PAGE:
The Covid-19 pandemic affected ordinary life in an extraordinary way. Not only it impacted our health, our lifestyle, our economy, but also regulations enforcement. If the governments are still striking to find the right balance between fighting the pandemic and addressing privacy issues, they recognize the urgent need to adapt and are already starting to give updates on existing and forthcoming regulations. Here are the essentials you need to know to navigate the changes (at least for now, we’ll keep you posted!) within regards to managing personal and health data.
*This is a living document that will be updated on a regular basis.
GDPR: remaining within the rules.
The European Data Protection Board (EDPB) says that it is possible to adapt to the situation while remaining within the rules.
“However, I would like to underline that, even in these exceptional times, the data controller must ensure the protection of the personal data of the data subjects. Therefore, a number of considerations should be taken into account to guarantee the lawful processing of personal data.”
Consent and Data Collection
Data Protection Authorities all agree: only essential information should be collected.
So, only in case that it’s necessary for public health reasons, public health authorities and employers can process personal data without having the consent of the concerned individuals.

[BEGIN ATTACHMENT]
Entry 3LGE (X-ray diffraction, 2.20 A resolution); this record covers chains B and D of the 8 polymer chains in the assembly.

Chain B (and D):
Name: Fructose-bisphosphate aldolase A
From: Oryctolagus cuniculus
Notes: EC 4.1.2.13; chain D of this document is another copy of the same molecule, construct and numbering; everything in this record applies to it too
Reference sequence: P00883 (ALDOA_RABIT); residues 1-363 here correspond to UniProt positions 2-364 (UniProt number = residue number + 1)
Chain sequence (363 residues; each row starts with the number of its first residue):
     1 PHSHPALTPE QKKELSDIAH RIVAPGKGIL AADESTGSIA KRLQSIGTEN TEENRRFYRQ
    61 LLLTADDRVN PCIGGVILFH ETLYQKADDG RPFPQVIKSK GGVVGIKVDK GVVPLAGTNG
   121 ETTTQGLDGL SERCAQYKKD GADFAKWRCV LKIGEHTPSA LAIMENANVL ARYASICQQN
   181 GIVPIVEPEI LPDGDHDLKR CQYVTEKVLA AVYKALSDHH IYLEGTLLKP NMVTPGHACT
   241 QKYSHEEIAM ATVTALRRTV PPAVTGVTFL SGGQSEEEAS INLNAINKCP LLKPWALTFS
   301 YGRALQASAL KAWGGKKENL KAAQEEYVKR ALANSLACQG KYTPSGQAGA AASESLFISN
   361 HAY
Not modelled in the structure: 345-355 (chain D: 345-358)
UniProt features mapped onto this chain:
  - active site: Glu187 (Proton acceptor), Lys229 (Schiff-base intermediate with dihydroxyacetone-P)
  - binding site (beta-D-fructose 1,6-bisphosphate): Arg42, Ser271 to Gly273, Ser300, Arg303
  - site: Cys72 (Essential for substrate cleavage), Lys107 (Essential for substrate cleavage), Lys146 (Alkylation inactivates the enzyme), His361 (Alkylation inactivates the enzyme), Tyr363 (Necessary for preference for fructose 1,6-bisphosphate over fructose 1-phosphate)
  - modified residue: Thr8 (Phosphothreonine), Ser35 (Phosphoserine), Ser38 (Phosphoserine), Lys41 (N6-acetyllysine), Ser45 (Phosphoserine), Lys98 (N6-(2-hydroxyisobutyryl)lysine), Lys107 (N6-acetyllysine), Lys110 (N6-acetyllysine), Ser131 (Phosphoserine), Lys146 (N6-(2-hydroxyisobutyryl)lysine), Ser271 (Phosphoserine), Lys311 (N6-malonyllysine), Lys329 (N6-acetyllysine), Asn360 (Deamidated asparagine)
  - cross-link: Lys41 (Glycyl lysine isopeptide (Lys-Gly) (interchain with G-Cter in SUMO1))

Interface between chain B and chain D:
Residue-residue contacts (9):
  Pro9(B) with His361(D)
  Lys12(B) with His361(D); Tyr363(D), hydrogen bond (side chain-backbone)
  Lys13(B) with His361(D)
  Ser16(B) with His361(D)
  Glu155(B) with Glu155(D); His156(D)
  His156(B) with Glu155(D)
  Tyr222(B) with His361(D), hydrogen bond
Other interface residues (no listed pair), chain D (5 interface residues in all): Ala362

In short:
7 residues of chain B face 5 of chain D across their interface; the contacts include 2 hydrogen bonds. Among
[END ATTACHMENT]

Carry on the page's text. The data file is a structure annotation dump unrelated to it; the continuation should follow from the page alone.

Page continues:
If the concept might be simple in theory, it leaves organisations with a lot of questions and challenges to solve. To provide guidance on the subject, International Law Firm White & Case has set out “an overview of some of the key issues for organisations to consider during this crisis, from an EU data protection compliance perspective”.
Mobile location data
« For the processing of electronic communication data, such as mobile location data, additional rules apply. The national laws implementing the ePrivacy Directive provide for the principle that the location data can only be used by the operator when they are made anonymous, or with the consent of the individuals. »
« When it is not possible to only process anonymous data, Art. 15 of the ePrivacy Directive enables the member states to introduce legislative measures pursuing national security and public security *. This emergency legislation is possible under the condition that it constitutes a necessary, appropriate and proportionate measure within a democratic society. If such measures are introduced, a Member State is obliged to put in place adequate safeguards, such as granting individuals the right to judicial remedy. »
European Commission’s Recommendation on apps for contact tracing, published on 8 April and setting out the process towards a common EU toolbox for the use of technology and data to combat and exit from the COVID-19 crisis
Andrea Jelinek, Chair of the EDPB, said: “The EDPB welcomes the Commission’s initiative to develop a pan-European and coordinated approach as this will help to ensure the same level of data protection for every European citizen, regardless of where he or she lives.”
In its letter, the EDPB specifically addresses the use of apps for the contact tracing and warning functionality, because this is where increased attention must be paid in order to minimise interferences with private life while still allowing data processing with the goal of preserving public health.